Facebook and other channels have become increasingly popular
The Victorian government has rejected calls to establish a register of men who donate through informal channels like Facebook.
More lesbians and single women are seeking to have children but fewer men are donating their sperm to formal clinics, probably because recent legislation mandates “open” donations permitting potential children to access their birth records when they turn 18.
Accordingly, donations sourced through Facebook groups and other apps have become an increasingly popular and cheaper alternative.
Informal channels are not regulated, making harder for children to establish their paternity. It also makes it difficult for authorities to enforce laws such as a limit of 10 on the number of families to which each donor can provide sperm.
Some supporters of an informal system have suggested creating a shared register for private sperm donations which would record identifying details of donors for their offspring. According to The Age,
“Adam Hooper, who runs Sperm Donation Australia, a Facebook group that boasts more than 11,000 members and matches donors with people hoping to start or expand their families, said he made such a proposal to the Victorian Assisted Reproductive Treatment Authority a few years ago but never heard back.”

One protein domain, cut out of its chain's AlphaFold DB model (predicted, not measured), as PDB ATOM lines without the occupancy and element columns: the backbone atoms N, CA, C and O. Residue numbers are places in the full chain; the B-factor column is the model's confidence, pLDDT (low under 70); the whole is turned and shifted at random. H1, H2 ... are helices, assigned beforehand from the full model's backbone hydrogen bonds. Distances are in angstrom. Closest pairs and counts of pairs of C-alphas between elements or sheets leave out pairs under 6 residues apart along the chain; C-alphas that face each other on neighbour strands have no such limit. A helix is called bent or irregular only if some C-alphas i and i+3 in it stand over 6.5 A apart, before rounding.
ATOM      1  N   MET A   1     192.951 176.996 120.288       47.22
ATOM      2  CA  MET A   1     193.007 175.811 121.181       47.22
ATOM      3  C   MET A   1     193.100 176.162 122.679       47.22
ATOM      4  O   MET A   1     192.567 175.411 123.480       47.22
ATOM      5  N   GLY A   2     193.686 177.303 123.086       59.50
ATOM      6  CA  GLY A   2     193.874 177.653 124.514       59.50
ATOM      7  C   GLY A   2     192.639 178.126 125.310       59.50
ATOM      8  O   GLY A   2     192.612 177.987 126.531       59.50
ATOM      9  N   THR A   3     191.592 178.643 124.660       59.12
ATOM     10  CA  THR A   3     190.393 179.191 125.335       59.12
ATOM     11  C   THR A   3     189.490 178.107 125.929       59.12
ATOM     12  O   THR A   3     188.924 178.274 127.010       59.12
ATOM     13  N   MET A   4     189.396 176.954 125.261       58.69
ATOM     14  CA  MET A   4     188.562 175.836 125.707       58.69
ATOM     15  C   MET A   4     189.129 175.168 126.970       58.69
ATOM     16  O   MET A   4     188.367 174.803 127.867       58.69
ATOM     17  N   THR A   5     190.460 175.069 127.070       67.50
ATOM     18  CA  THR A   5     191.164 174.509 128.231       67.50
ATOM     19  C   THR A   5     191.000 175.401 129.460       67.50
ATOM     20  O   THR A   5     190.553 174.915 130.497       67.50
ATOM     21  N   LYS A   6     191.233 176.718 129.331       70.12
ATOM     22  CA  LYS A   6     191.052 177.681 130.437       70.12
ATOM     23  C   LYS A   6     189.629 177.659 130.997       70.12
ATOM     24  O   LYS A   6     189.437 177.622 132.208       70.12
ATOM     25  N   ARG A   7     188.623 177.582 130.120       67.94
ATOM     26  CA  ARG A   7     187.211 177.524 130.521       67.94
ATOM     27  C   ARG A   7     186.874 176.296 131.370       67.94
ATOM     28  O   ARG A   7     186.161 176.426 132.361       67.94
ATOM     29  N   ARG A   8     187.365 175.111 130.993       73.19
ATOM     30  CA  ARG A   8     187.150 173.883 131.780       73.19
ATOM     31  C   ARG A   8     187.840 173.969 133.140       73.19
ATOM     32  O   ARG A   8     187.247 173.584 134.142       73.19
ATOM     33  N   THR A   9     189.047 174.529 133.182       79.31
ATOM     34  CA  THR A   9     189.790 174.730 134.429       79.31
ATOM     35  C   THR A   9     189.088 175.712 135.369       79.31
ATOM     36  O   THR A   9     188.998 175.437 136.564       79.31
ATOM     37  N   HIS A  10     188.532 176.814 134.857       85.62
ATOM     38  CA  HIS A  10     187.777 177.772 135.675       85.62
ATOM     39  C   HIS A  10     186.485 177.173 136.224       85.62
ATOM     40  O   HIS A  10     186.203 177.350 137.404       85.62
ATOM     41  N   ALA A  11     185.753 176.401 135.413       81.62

The state government says that it has big plans for the IVF sector — a A$70 million commitment in this year’s state budget to establish public IVF services and Victoria’s first public sperm and egg bank.
“Public IVF services and a public sperm and egg bank will help address the risks posed by informal sperm donation practices and provide Victorians with an accessible alternative,” said a government spokesman.
The government also pointed out that a register for informal donors was not recommended as part of its major inquiry into assisted reproductive treatment in Victoria in 2018.
Michael Cook is editor of BioEdge
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